Okay. Final Scene. Rand and Nynaeve use the Choedan Kal outside of Shadar Logoth. As they try to control the power to remove the taint on saidin, the Forsaken are drawn to them. Anyone who can use the One Power will have felt them since they draw on so much. Cadsuane and her group defend Rand and Nynaeve as they attempt to cleanse saidin. The Forsaken Travel to Shadar Logoth to try and stop Rand from his objective and capture him. It is here that we learn that Osan’gar was actually Dashiva the whole time. He is also the only Forsaken who seemingly dies in this battle. He dies by fire to an Aes Sedai called Elza. She is one of those who swore fealty to Rand, but she apparently is also still Black Ajah because when she kills Osan’gar/Dashiva, it is because she thinks he is only Dashiva the Asha’man and she therefore wouldn’t get in trouble for attacking one of the Forsaken.

Rand and Nynaeve succeed in cleansing saidin. This should let Rand be a full-on badass for the rest of the series. Hopefully he gets his wounds healed too so he can be completely unhindered. This may also help Cadsuane bring him back to being a human being again since he doesn’t have to fight the Dark One’s touch every time he uses the One Power.

Overall, I really did enjoy this book. We get decent sections from each character but a lot is still left open, especially about Perrin and Faile. I know there are still five more books to go and I’m still aiming to finish them by the end of the year. I just hope I don’t have to wait until book eleven to find out what happens to those two. I almost prefer seeing a little from all characters than not seeing them at all. I guess that really only pertains to the characters who were last seen in a bit of trouble. Rand right now is passed out but he succeeded in his task and is protected by Cadsuane and Lan so I wouldn’t worry about him too much if I didn’t see him for a bit. Egwene was last seen marching off to attack the White Tower so I do want to see what happens there sooner than later. Since she wasn’t in this book, I expect to see her in book ten, which I will be starting shortly.

On to Crossroads of Twilight.

On J.K. Rowling

JKRowling_2016GalaJ.K. Rowling. One of the biggest literary success stories of the past 25 years if not of all time. I don’t think it is much of a surprise that she has been a big influence in my life since she has influenced hundreds of millions of people around the globe with her immensely popular series Harry Potter, but she is an inspiration beyond her writing as well. Before I get into the details of why and how she inspires me, let me herd an elephant out of the room.

I think there is a cliche response associated with aspiring writers that has been based on J.K. Rowling’s success. When someone says they are a writer, or want to be a writer, the response sometimes given is “So you want to become the next J.K. Rowling, huh?” I think this has become too common and is actually detrimental to many of these writers for several reasons. One, they probably don’t want to be the next J.K. Rowling because what they write is completely different and they want to carve their own path and be recognized for their own merits. Two, the question itself is often asked in a snarky way which shuts down any chance of the writer sharing their dreams, goals, and stories with those who ask it. They feel like that initial response tells them that they aren’t good enough because it is a direct comparison with one of the masters of the craft. If you have experienced this response before, I hope you read the rest of this post because I think it will enlighten some things about J.K. herself, help you no longer consider that question an apathetic response to your dreams, and possibly provide the perfect response to such questions.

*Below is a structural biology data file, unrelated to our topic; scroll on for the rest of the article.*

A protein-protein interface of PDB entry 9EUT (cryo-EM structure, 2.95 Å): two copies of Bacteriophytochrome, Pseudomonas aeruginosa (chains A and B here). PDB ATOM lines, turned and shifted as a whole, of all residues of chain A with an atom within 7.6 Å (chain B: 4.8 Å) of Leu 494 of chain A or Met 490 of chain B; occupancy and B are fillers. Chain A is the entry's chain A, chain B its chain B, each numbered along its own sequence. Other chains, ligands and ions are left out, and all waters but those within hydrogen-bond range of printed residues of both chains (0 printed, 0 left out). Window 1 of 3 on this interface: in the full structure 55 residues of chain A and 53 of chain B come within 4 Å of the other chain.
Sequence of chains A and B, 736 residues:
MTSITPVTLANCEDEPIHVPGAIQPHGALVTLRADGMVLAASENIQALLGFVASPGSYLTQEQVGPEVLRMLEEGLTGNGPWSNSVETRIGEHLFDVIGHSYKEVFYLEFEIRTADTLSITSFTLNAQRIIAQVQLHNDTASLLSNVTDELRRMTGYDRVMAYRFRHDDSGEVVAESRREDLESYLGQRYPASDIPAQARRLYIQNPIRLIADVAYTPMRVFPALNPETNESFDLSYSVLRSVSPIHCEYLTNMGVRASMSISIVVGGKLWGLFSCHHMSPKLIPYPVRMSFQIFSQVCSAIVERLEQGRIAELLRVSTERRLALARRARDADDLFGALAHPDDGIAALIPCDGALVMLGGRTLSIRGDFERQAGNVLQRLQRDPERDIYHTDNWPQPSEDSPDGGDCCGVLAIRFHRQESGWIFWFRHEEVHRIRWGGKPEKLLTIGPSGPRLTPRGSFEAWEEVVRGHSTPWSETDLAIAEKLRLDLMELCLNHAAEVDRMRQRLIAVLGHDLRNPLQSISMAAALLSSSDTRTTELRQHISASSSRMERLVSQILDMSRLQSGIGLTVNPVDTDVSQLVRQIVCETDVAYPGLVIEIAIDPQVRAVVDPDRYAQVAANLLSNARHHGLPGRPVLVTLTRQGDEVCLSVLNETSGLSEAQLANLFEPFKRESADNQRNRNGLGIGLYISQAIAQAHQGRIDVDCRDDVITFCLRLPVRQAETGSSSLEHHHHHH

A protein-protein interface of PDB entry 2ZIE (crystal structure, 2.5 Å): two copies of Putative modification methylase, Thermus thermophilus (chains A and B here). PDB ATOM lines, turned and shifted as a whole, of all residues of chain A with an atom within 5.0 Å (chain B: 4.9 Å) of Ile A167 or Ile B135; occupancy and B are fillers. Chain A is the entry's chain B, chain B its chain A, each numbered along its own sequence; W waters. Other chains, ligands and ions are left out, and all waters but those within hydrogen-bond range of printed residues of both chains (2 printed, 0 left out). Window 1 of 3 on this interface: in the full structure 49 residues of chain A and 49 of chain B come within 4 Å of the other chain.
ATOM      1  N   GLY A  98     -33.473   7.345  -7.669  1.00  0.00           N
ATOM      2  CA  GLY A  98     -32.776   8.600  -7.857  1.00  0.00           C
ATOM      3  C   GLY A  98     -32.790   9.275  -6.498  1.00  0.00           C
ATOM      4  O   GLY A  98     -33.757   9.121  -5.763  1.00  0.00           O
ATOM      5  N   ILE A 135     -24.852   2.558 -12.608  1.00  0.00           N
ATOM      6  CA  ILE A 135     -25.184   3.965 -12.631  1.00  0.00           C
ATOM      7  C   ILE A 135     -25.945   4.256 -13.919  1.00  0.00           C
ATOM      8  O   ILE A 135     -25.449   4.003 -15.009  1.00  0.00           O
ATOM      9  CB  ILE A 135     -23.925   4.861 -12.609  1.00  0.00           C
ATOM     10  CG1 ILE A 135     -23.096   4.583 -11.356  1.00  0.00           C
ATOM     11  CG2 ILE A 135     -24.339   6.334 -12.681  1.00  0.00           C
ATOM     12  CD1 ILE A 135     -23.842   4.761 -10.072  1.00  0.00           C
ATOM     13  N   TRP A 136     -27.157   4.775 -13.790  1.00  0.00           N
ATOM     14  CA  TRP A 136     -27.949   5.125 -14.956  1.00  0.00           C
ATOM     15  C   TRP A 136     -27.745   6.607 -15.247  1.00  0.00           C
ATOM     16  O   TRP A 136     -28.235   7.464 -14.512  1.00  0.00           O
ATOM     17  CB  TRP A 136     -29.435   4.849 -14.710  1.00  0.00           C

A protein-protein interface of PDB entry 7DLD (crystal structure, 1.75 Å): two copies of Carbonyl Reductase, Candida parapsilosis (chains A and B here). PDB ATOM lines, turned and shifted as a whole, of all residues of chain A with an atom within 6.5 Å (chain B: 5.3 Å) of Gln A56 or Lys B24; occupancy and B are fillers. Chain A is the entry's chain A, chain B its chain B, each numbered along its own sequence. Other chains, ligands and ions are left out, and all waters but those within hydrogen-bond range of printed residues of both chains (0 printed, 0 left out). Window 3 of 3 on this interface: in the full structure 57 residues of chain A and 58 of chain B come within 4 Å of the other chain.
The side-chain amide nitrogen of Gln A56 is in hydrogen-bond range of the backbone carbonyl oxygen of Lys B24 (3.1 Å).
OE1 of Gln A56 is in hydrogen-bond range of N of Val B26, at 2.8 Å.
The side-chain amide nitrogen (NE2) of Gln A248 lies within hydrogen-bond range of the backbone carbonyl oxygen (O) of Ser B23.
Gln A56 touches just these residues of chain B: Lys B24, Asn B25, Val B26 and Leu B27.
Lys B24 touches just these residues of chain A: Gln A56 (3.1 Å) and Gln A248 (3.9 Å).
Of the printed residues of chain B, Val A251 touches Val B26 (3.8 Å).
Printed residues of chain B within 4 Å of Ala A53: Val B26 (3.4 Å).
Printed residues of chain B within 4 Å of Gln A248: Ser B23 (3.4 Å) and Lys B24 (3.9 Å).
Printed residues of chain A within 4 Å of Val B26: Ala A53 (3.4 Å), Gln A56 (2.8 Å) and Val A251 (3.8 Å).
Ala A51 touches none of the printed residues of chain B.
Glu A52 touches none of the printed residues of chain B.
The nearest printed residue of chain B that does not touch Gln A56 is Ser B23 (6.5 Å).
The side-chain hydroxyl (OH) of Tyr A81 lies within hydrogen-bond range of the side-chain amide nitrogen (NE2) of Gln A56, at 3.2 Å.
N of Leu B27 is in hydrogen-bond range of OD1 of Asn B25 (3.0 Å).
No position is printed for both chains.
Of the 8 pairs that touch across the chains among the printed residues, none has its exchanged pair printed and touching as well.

The question above does give credence to J.K.’s success (J.K. Rowling’s full name is Joanne Rowling. She uses the “pen name” J.K. Rowling where the K is an honorific for her grandmother’s name Kathleen). I think her story of rags to riches has become fairly well known, but I’ll give a brief summary here just because it is insightful. J.K. was a single mother on welfare when she began writing Harry Potter. The book was rejected by 12 publishers before getting picked up and published. These books, along with the movies, made J.K. Rowling a billionaire. That’s right, with a B. She is also one of the few people, perhaps the only person, who has gone from billionaire status to millionaire status by charitable giving. Her recent “net worth” is just shy of one billion dollars. I remember hearing her story about how she started her charity, Lumos, to assist orphaned children. She was reading a paper and saw a story about orphaned children and thought, as many of us surely have, that someone should be helping these children. Where most of us would have left it at that and continued on with our lives, she had a second thought which was a realization that she was in a place that would let her personally offer help because she had the funds to make a big difference and help address the issue. This led to the creation of Lumos. I haven’t followed the charity too closely but I hear great things from time to time about what they are doing. I did buy a pair of shirts for myself and my wife for a Lumos fundraising event (I haven’t written my international bestseller yet, but every little bit helps). I just think it is fantastic that she has taken her success and used it to assist others. I think this shows more about her character than her writing ever could.